Residents of Scotland’s towns and cities are being asked to keep their eyes peeled for some of the nation’s favourite and most brightly-coloured butterflies.
Mid-August is typically peak season for widespread butterflies such as the Peacock, Small Tortoiseshell and Comma, but this year wildlife charity Butterfly Conservation Scotland have
received very few sightings.
This year’s soggy summer has been blamed for holding back the appearance of the summer generation that hibernate over winter as adults.
The Peacock, Small Tortoiseshell and Peacock are some of Scotland’s most familiar species, as they are very often seen in gardens and parks.
They lay their eggs upon nettles and thistles, and adults drink nectar from a wide range of garden plants such as Buddleia and Sedum.
The charity’s Urban Butterfly Project covers the Central Belt and has been training volunteers to carry out greenspace butterfly surveys this year.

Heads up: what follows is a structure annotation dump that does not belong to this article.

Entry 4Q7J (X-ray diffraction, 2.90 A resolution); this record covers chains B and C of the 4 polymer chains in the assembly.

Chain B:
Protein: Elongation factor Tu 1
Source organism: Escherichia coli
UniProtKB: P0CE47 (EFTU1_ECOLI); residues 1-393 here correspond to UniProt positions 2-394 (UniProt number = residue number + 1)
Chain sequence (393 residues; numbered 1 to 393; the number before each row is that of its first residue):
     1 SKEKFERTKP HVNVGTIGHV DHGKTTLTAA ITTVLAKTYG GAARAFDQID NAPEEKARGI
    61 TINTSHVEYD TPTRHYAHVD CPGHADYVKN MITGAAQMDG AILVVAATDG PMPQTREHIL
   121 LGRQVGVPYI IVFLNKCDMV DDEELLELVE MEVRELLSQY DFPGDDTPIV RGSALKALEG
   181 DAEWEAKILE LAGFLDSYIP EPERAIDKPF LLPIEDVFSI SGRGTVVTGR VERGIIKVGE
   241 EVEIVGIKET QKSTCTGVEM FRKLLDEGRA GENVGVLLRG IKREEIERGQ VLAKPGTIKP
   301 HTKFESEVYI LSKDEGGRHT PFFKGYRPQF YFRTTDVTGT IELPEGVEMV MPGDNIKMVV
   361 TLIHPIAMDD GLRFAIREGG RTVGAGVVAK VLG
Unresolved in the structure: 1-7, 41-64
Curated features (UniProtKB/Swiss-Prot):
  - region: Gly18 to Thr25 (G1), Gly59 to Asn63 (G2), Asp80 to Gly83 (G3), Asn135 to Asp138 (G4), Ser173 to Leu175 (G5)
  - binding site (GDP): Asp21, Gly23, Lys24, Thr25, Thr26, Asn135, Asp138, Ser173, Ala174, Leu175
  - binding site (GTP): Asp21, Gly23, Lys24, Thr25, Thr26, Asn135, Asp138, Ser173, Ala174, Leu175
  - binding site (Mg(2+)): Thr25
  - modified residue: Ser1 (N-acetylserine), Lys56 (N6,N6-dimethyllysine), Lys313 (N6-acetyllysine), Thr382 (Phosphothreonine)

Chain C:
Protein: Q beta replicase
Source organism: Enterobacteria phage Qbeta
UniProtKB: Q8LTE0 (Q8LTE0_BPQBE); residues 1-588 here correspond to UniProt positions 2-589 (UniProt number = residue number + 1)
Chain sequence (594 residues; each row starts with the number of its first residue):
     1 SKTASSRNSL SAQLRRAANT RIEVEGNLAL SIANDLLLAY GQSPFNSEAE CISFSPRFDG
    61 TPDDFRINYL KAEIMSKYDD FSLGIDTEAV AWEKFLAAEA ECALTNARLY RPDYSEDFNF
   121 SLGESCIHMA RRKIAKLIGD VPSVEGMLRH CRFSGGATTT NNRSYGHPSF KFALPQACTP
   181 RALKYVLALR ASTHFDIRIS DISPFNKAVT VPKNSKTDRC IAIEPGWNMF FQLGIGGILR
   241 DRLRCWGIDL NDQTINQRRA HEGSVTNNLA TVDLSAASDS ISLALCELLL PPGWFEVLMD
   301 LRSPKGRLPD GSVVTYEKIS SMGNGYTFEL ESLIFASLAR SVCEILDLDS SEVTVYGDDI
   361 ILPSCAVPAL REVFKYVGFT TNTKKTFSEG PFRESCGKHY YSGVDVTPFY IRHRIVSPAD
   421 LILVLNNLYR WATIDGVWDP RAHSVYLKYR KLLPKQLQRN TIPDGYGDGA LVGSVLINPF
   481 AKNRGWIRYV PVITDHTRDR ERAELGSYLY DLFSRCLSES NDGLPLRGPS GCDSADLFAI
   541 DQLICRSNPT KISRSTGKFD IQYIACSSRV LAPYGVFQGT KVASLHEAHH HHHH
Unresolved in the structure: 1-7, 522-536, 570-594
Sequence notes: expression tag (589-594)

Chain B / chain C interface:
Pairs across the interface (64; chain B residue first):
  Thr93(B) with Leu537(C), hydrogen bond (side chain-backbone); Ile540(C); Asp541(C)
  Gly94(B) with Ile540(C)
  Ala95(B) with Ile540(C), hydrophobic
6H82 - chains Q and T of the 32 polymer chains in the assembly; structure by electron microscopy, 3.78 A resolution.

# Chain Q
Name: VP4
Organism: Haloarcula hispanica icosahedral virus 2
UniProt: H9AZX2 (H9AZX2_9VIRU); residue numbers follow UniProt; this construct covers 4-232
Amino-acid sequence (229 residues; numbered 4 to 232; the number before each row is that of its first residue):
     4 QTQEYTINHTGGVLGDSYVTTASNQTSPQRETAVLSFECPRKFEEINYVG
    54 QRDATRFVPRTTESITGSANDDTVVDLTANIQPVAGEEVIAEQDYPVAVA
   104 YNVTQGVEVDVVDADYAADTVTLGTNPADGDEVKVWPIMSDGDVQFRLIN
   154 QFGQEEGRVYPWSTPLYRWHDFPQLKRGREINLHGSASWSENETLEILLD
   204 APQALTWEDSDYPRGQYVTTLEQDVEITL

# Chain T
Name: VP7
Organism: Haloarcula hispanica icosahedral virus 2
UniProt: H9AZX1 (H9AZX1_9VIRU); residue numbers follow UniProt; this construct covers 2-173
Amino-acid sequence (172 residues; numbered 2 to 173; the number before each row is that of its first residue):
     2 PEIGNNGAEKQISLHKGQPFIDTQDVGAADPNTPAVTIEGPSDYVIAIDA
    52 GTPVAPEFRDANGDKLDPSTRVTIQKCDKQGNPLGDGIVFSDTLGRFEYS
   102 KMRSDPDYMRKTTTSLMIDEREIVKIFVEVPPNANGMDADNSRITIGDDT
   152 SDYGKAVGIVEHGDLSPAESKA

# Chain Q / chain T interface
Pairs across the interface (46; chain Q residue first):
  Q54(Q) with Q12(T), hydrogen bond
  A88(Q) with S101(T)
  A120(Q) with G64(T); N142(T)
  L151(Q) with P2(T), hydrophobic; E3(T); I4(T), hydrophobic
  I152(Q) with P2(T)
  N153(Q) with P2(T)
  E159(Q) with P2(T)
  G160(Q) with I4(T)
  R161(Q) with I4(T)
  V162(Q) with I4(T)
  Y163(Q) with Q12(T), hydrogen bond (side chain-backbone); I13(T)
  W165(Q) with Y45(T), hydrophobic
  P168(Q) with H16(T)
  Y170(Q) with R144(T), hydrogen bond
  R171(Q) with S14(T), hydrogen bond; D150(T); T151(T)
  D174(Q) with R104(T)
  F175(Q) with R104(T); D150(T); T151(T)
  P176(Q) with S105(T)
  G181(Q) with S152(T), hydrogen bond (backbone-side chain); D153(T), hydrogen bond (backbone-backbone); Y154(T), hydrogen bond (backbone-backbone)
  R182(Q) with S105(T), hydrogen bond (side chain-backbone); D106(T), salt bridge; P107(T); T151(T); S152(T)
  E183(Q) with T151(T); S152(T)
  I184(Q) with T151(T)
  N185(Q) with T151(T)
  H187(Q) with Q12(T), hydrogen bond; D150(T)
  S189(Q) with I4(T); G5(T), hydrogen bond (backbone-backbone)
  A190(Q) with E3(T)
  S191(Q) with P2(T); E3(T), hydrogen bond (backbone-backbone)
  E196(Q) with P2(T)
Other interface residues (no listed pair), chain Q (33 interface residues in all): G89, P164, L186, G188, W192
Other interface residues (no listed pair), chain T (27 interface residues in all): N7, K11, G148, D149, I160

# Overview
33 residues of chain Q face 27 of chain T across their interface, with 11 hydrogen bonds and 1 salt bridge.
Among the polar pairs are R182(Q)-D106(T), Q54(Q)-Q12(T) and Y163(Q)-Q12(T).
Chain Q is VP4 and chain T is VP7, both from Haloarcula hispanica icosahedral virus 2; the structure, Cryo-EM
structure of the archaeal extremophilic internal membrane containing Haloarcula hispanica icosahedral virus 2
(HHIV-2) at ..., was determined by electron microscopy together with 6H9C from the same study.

Members of the public are being asked to send in their sightings of butterflies in urban areas to help researchers see how butterflies are faring in our towns and cities.
That information can then be used to inform Butterfly Conservation’s habitat creation work, which volunteers are also invited to help with.
Project Officer Anthony McCluskey said: “We have received very few records of these species despite the fact that urban areas are real havens for them.
“We are hoping that the wet weather has simply delayed their appearance, which are normally seen in much greater numbers in July and August.”